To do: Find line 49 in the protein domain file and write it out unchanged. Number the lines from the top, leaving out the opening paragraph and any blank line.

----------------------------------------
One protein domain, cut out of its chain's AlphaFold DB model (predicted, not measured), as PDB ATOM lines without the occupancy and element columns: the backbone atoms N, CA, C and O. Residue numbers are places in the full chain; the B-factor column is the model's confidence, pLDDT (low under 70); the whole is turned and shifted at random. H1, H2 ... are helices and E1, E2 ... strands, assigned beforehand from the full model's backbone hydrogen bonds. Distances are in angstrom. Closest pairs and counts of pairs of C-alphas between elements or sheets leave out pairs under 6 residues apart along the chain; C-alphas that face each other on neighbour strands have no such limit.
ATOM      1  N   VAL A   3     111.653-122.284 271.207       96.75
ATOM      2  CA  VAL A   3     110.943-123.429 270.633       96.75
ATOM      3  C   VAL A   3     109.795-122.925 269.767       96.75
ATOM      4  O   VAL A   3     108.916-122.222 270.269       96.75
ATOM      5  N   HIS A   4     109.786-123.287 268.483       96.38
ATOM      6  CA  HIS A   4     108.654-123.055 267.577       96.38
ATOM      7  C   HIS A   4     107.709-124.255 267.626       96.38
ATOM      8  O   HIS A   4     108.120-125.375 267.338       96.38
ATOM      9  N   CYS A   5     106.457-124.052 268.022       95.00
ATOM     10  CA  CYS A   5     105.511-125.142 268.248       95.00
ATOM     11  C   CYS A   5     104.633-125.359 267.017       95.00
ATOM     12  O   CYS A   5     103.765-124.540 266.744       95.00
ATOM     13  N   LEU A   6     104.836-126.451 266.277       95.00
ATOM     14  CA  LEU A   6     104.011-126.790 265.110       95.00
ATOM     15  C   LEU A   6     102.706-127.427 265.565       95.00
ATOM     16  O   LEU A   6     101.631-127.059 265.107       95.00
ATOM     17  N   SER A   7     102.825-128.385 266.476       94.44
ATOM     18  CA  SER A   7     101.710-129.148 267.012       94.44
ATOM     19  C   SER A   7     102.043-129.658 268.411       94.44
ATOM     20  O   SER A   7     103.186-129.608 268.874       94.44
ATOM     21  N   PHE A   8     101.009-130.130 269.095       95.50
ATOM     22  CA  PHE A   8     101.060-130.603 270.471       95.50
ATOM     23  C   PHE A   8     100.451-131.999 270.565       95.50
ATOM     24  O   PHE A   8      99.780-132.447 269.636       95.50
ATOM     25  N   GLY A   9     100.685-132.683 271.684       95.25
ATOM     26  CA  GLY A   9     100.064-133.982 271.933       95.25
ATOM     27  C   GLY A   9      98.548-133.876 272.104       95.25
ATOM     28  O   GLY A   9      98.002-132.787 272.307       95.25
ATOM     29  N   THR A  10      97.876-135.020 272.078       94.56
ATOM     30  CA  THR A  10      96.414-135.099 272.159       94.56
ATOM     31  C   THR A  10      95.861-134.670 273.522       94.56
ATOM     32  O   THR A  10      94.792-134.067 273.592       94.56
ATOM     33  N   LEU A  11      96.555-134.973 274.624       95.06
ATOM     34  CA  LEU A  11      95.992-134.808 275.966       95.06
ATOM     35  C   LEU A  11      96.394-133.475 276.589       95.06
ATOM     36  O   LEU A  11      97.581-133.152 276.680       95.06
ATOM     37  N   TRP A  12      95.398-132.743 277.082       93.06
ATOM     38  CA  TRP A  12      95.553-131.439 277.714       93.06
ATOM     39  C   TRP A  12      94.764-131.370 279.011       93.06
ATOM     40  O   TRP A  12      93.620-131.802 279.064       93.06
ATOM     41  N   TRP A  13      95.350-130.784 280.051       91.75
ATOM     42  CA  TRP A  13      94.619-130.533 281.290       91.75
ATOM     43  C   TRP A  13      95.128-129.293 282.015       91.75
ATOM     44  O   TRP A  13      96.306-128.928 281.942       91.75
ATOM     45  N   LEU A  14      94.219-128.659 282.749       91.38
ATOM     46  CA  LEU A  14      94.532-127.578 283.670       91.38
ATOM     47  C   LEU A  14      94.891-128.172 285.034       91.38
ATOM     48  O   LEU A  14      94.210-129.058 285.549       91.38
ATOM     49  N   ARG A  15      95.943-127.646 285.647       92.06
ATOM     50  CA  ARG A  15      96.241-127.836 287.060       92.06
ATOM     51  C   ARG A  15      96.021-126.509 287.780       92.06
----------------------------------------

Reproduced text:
ATOM     49  N   ARG A  15      95.943-127.646 285.647       92.06